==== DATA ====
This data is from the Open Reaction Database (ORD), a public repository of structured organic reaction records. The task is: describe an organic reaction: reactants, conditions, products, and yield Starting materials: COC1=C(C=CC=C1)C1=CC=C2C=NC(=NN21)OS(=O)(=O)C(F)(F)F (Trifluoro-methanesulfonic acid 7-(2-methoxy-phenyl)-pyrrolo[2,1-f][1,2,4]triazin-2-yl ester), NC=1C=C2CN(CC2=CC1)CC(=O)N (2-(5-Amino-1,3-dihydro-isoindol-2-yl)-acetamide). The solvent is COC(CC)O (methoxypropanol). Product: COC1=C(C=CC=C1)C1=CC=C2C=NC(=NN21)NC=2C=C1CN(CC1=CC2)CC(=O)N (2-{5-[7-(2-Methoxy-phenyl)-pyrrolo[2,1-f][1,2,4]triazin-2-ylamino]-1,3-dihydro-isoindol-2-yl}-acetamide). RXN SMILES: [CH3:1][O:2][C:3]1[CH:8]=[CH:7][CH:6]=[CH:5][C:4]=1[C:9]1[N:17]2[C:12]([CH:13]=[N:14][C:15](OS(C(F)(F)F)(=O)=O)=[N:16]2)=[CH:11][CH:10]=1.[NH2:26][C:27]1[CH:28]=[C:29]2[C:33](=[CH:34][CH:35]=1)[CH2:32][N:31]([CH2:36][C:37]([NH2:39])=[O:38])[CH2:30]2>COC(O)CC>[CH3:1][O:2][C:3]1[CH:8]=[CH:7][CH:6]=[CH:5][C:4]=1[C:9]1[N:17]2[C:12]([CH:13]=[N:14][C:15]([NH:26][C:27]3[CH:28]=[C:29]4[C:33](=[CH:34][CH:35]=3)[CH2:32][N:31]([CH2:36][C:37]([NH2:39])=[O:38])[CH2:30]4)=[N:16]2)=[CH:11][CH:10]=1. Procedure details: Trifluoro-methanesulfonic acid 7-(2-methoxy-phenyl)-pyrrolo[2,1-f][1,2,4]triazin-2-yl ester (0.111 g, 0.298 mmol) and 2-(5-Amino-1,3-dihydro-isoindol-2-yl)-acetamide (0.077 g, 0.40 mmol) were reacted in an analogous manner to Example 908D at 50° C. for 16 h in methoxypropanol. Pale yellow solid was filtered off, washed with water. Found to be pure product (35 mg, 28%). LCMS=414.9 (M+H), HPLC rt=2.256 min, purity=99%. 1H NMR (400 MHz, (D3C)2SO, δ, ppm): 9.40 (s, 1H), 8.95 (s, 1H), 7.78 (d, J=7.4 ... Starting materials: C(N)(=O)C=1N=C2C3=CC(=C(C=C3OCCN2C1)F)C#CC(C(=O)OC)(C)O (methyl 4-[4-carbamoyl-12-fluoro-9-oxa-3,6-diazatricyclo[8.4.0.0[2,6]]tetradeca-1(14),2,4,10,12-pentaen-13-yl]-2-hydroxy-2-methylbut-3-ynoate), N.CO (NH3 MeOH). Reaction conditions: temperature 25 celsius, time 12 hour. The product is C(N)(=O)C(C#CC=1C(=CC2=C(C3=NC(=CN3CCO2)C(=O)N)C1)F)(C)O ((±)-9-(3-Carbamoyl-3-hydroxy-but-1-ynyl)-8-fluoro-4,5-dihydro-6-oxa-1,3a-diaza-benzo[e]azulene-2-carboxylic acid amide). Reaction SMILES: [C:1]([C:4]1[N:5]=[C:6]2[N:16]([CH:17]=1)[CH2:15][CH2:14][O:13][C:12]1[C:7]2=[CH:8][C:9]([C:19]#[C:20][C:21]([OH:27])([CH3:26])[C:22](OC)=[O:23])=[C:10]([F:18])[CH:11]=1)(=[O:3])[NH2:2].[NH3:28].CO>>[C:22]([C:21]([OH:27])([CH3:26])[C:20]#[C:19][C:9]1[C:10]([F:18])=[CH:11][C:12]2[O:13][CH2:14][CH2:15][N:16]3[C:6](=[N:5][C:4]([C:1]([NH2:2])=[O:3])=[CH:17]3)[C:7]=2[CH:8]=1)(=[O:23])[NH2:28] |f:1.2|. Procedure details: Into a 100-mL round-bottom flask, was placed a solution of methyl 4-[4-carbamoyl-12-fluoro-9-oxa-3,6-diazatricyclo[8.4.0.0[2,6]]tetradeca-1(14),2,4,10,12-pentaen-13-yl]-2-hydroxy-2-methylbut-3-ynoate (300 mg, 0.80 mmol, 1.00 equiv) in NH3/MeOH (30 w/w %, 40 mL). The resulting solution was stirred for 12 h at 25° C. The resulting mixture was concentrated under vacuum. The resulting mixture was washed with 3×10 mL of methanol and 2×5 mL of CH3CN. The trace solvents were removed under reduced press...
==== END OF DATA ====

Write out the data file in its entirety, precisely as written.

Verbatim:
This data is from the Open Reaction Database (ORD), a public repository of structured organic reaction records. The task is: describe an organic reaction: reactants, conditions, products, and yield Starting materials: COC1=C(C=CC=C1)C1=CC=C2C=NC(=NN21)OS(=O)(=O)C(F)(F)F (Trifluoro-methanesulfonic acid 7-(2-methoxy-phenyl)-pyrrolo[2,1-f][1,2,4]triazin-2-yl ester), NC=1C=C2CN(CC2=CC1)CC(=O)N (2-(5-Amino-1,3-dihydro-isoindol-2-yl)-acetamide). The solvent is COC(CC)O (methoxypropanol). Product: COC1=C(C=CC=C1)C1=CC=C2C=NC(=NN21)NC=2C=C1CN(CC1=CC2)CC(=O)N (2-{5-[7-(2-Methoxy-phenyl)-pyrrolo[2,1-f][1,2,4]triazin-2-ylamino]-1,3-dihydro-isoindol-2-yl}-acetamide). RXN SMILES: [CH3:1][O:2][C:3]1[CH:8]=[CH:7][CH:6]=[CH:5][C:4]=1[C:9]1[N:17]2[C:12]([CH:13]=[N:14][C:15](OS(C(F)(F)F)(=O)=O)=[N:16]2)=[CH:11][CH:10]=1.[NH2:26][C:27]1[CH:28]=[C:29]2[C:33](=[CH:34][CH:35]=1)[CH2:32][N:31]([CH2:36][C:37]([NH2:39])=[O:38])[CH2:30]2>COC(O)CC>[CH3:1][O:2][C:3]1[CH:8]=[CH:7][CH:6]=[CH:5][C:4]=1[C:9]1[N:17]2[C:12]([CH:13]=[N:14][C:15]([NH:26][C:27]3[CH:28]=[C:29]4[C:33](=[CH:34][CH:35]=3)[CH2:32][N:31]([CH2:36][C:37]([NH2:39])=[O:38])[CH2:30]4)=[N:16]2)=[CH:11][CH:10]=1. Procedure details: Trifluoro-methanesulfonic acid 7-(2-methoxy-phenyl)-pyrrolo[2,1-f][1,2,4]triazin-2-yl ester (0.111 g, 0.298 mmol) and 2-(5-Amino-1,3-dihydro-isoindol-2-yl)-acetamide (0.077 g, 0.40 mmol) were reacted in an analogous manner to Example 908D at 50° C. for 16 h in methoxypropanol. Pale yellow solid was filtered off, washed with water. Found to be pure product (35 mg, 28%). LCMS=414.9 (M+H), HPLC rt=2.256 min, purity=99%. 1H NMR (400 MHz, (D3C)2SO, δ, ppm): 9.40 (s, 1H), 8.95 (s, 1H), 7.78 (d, J=7.4 ... Starting materials: C(N)(=O)C=1N=C2C3=CC(=C(C=C3OCCN2C1)F)C#CC(C(=O)OC)(C)O (methyl 4-[4-carbamoyl-12-fluoro-9-oxa-3,6-diazatricyclo[8.4.0.0[2,6]]tetradeca-1(14),2,4,10,12-pentaen-13-yl]-2-hydroxy-2-methylbut-3-ynoate), N.CO (NH3 MeOH). Reaction conditions: temperature 25 celsius, time 12 hour. The product is C(N)(=O)C(C#CC=1C(=CC2=C(C3=NC(=CN3CCO2)C(=O)N)C1)F)(C)O ((±)-9-(3-Carbamoyl-3-hydroxy-but-1-ynyl)-8-fluoro-4,5-dihydro-6-oxa-1,3a-diaza-benzo[e]azulene-2-carboxylic acid amide). Reaction SMILES: [C:1]([C:4]1[N:5]=[C:6]2[N:16]([CH:17]=1)[CH2:15][CH2:14][O:13][C:12]1[C:7]2=[CH:8][C:9]([C:19]#[C:20][C:21]([OH:27])([CH3:26])[C:22](OC)=[O:23])=[C:10]([F:18])[CH:11]=1)(=[O:3])[NH2:2].[NH3:28].CO>>[C:22]([C:21]([OH:27])([CH3:26])[C:20]#[C:19][C:9]1[C:10]([F:18])=[CH:11][C:12]2[O:13][CH2:14][CH2:15][N:16]3[C:6](=[N:5][C:4]([C:1]([NH2:2])=[O:3])=[CH:17]3)[C:7]=2[CH:8]=1)(=[O:23])[NH2:28] |f:1.2|. Procedure details: Into a 100-mL round-bottom flask, was placed a solution of methyl 4-[4-carbamoyl-12-fluoro-9-oxa-3,6-diazatricyclo[8.4.0.0[2,6]]tetradeca-1(14),2,4,10,12-pentaen-13-yl]-2-hydroxy-2-methylbut-3-ynoate (300 mg, 0.80 mmol, 1.00 equiv) in NH3/MeOH (30 w/w %, 40 mL). The resulting solution was stirred for 12 h at 25° C. The resulting mixture was concentrated under vacuum. The resulting mixture was washed with 3×10 mL of methanol and 2×5 mL of CH3CN. The trace solvents were removed under reduced press...